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In East Africa, Musical Superstar Diamond Platnumz Sees His Music As Much More Than Art

Mar 28, 2018
Originally published on March 28, 2018 7:39 pm
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Now we're going to meet a man who takes on his country's politics and problems through music. His name is Diamond Platnumz. He's an undisputed superstar in East Africa. It doesn't matter where you are in the region. His songs are playing on the radio. NPR's Eyder Peralta spoke with Diamond about how he sees his music as much more than art.

(SOUNDBITE OF DIAMOND PLATNUMZ SONG, "FIRE")

EYDER PERALTA, BYLINE: Diamond Platnumz is the king of Bongo Flava. It's a distinctively Tanzanian style that mixes East and West and Coastal Africa and Central Africa.

(SOUNDBITE OF SONG, "FIRE")

DIAMOND PLATNUMZ: (Singing) I sing you're fire, baby. Fire, fire, fire, fire, baby. I call fire, fire, fire, fire, fire, fire, baby. Your love is sweet. Fire, fire, fire, fire, baby (ph).

PERALTA: As Diamond describes it, in Swahili Bongo means brain. The music came out of the big, sprawling, urban Dar es Salaam where you need brains and street smarts to survive.

DIAMOND PLATNUMZ: Bongo Flava is like a brain flavor. It's like a Tanzanian flavor. It's R&B, kind of have some Arabic-ish (ph) side, Hindish song - like, you know those romantic melodies and all that.

PERALTA: Indeed, much of Diamond's music thrives on that meld, like in this song, "Marry You," which is a collaboration with the American singer and producer Ne-Yo.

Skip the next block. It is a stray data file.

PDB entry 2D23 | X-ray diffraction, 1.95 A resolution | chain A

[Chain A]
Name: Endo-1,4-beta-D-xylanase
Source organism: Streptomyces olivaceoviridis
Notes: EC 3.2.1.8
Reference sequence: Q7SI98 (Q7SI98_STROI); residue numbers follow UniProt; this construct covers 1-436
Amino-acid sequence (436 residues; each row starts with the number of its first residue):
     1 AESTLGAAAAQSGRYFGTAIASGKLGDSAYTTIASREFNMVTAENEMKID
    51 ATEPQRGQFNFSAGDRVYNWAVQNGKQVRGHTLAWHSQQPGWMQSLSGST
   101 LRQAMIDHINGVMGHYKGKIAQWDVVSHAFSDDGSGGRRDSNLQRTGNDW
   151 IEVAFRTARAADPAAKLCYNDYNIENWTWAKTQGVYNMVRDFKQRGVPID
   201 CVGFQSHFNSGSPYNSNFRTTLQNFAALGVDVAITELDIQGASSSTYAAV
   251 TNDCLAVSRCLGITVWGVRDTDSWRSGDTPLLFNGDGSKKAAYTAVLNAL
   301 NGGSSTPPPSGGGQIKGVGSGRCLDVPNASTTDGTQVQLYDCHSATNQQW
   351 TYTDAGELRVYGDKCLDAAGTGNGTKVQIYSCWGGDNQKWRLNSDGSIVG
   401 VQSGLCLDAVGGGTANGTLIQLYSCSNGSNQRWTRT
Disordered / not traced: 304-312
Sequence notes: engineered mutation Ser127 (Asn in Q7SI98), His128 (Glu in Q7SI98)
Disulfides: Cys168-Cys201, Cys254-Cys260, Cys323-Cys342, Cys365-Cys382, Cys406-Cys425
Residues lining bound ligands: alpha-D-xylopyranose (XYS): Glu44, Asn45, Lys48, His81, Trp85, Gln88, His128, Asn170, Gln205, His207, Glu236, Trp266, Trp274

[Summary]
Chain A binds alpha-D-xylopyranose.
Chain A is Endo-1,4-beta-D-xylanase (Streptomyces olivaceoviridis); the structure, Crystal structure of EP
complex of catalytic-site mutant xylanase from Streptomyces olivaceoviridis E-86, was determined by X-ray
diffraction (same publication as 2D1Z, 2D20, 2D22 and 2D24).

(SOUNDBITE OF SONG, "MARRY YOU")

DIAMOND PLATNUMZ: (Singing) I want to marry you, oh, la, la, la, oh, la. I want to marry you, oh, la, la, la, oh, la.

PERALTA: It's got an R&B base and a big pop chorus that became the anthem of East African weddings last year. But if you listen closely, the song is built on the arpeggio guitar patterns so popular in South Africa.

(SOUNDBITE OF SONG, "MARRY YOU")

DIAMOND PLATNUMZ: (Singing) When you smile, when you smile, when you smile, when you smile, baby. Oh, I want to marry you.

PERALTA: Diamond grew up in one of Dar es Salaam's slums. So in a lot of ways, that's why he takes a pragmatic approach to music. It means singing in English in search of a global hit or using more hip-hop beats as his audience in South and West Africa grows.

(SOUNDBITE OF SONG, "ENEKA")

DIAMOND PLATNUMZ: (Singing) You're my beautiful angel, African baby, sweetly, sweet mango, you beautiful angel, Tanzania baby.

PERALTA: Music to him is about more than art. It's an opening to a better life, he says. So across Tanzania, you see Diamond on ads selling furniture or kids' clothes.

DIAMOND PLATNUMZ: I also have perfume, Chibu Perfume. I also have peanuts called Diamond peanuts. I've got some apartments. You know, life, how it is, you can't just depend on music.

PERALTA: Young Tanzanians, he says, view politics as the only way to break out of poverty or to do good. But he hopes that with his example, they can view music in that way.

DIAMOND PLATNUMZ: Everybody think like the person who's supposed to make the road or the hospital has to be the politician or the leader. For me, I want to do it by myself because if I can do it, that means that I'm putting music system in the very right position.

PERALTA: What's left unsaid is that Diamond struggles with that. Last fall, some of his musician friends were arrested by the Tanzanian government for being critical. As a superstar, he felt a special obligation to say something.

(SOUNDBITE OF DIAMOND PLATNUMZ SONG, "ACHA NIKAE KIMYA")

PERALTA: Instead, he released a song, but it was not uploaded to YouTube and not played on the radio.

(SOUNDBITE OF SONG, "ACHA NIKAE KIMYA")

DIAMOND PLATNUMZ: (Singing in Swahili).

PERALTA: The country is stuck in mud, he sings, but he's too young, too scared to say anything. Instead, he remains quiet. In Swahili, that's kimya.

(SOUNDBITE OF SONG, "ACHA NIKAE KIMYA")

DIAMOND PLATNUMZ: (Singing in Swahili).

PERALTA: Eyder Peralta, NPR News, Dar es Salaam.

(SOUNDBITE OF SONG, "ACHA NIKAE KIMYA")

DIAMOND PLATNUMZ: (Singing in Swahili). Transcript provided by NPR, Copyright NPR.